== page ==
What we see now is an indication that the reading for overall corporate profits as a percentage of GDP is at one of the highest levels of recent years.  And when it cannot get higher, it can only get lower.  It is true that this measure has been higher in the distant past, but that was back in the 1960s and earlier, when GDP was a bit different than it is now, and when accounting standards for measuring profits were also different.  The current high reading has only been exceeded once in the past 46 years, and that was at the real estate bubble top for earnings back in 2006.  And we all know how that ended.

Why should this matter?  When profits get up too high, certain agents decide that “excessive” corporate profits are a worthy target to go after.  So new taxes or other restrictive rules come into effect, and stimulative measures such as Federal Reserve policy which may help spur earnings to a higher level are pared back.  Those twin agents have a negative effect on stock prices, or at least they have historically.  Maybe this time will be different.

The other troubling point about this chart is that the amplitudes of the swings from highs to lows in corporate profits seem to be getting bigger over the past 20 years.  This measure formerly had much smaller magnitude movements, but the big swings we have seen during the last 3 boom-bust cycles resemble a spinning top that is starting to wobble just before it falls over and stops.  Yikes!  And at the point when profits as a percentage of GDP starts to fall, you can see in the chart what usually is happening then to stock prices.  But remember that there is a reporting lag; we don’t even have Q4 numbers yet.  So it is not as if you can wait for confirmation from the earnings data, and then decide how to invest.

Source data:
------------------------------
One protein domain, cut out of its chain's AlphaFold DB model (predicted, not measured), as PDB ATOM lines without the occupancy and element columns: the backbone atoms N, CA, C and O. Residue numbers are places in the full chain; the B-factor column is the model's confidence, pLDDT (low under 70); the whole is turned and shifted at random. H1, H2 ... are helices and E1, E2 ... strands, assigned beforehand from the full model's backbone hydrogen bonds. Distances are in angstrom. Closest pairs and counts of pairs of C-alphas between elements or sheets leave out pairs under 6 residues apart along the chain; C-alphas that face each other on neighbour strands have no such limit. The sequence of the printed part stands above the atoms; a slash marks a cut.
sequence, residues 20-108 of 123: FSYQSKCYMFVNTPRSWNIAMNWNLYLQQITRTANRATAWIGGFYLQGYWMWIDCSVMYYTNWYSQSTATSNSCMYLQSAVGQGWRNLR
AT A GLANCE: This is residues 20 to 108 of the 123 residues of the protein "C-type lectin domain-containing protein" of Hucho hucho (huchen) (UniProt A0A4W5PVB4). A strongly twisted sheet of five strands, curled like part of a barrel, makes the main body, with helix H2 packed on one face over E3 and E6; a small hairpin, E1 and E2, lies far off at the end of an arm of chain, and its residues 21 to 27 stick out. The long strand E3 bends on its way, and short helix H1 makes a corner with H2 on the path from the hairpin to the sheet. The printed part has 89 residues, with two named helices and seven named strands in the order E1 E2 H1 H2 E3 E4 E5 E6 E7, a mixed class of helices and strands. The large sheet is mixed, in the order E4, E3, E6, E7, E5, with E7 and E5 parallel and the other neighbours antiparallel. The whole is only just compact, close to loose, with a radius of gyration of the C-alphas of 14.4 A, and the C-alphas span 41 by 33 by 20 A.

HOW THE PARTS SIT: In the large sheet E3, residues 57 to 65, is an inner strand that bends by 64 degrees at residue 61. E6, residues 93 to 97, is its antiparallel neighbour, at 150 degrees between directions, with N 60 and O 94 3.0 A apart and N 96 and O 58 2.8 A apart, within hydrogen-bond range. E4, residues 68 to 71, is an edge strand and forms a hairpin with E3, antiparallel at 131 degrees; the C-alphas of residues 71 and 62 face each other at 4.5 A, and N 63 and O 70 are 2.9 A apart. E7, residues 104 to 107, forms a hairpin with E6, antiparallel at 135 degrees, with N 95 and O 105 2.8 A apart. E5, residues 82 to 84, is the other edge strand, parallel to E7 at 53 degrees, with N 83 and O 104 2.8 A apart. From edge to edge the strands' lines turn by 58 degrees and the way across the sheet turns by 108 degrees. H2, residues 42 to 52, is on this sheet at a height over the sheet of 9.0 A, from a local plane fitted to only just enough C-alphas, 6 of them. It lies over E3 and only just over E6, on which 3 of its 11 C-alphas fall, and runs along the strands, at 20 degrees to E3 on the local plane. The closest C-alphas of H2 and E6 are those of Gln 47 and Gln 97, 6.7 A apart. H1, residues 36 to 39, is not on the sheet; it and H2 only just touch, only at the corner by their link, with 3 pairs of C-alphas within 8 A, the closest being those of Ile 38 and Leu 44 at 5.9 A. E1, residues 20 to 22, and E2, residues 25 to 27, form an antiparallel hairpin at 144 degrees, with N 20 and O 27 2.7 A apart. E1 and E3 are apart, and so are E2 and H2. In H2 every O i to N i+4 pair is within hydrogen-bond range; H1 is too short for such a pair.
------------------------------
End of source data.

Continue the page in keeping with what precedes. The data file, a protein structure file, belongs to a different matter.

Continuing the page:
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Chart In Focus Archive

Coppock Curve Turns Down

By Tom McClellan – McClellan Market Report

A classic technical indicator gave a rare bearish signal for the DJIA with the down move seen in January.  The Coppock Curve has turned down.  More importantly, it has done so after a second big top, which seems to be the important set of dance steps to mark a major market top.

Named for the late Edwin Sedgewick Coppock, his eponymous indicator was originally developed as a way to find the upturns from major stock market bottoms.  But with the right interpretation, it can also have other uses.

Coppock was a market analyst and money manager a few decades ago, and was awarded the MTA’s Lifetime Achievement Award in 1989.  The indicator that bears his name now was something he himself called his Very Long Term (VLT) Momentum indicator.  It was based on an idea which originated from a conversation Coppock had with bishops of the Episcopal church.  Coppock asked how long it takes a person to grieve, and to get over the loss of a loved one.  The answer was 11-14 months.

So Coppock incorporated that answer into his indicator, which combines 11-month and 14-month rates of change for the monthly closes of the DJIA, and then smoothes that with a 10-month weighted moving average.  Technicians who later took up the use of Coppock’s VLT Momentum indicator gradually changed the reference to “Coppock Curve”, to honor its creator.

When the Coppock Curve gets down to a very low level and then turns up, it signals an important long term entry point.  Coppock was a money manager who wanted to find the really great long term buy signals, and was not so much interested smaller swings.  The most recent such signal came in May 2009, just after the March 2009 bear market bottom, and it was indeed a great long term entry point.

After it gives such a signal, the subsequent uses of the Coppock Curve are not as clear cut, and it was not originally meant to offer other interpretations of the market action.  Tops are especially tricky, because sometimes a downturn from a high reading is a big bearish signal, and other times it does not mean that much.  This week’s chart highlights an interesting recent behavior of the market and this indicator, which is to give a two-step long term topping condition.  Or at least that has been the case in the limited number of market cycles since the late 1990s.

Now we have a downturn from a second top, as of the end of January 2014.  That completes this iteration, and arguably sets the market onto the course of a long term corrective move.  Given the math of the Coppock Curve, it will be a long time before we can get another upturn.

 

DJIA Coppock Curve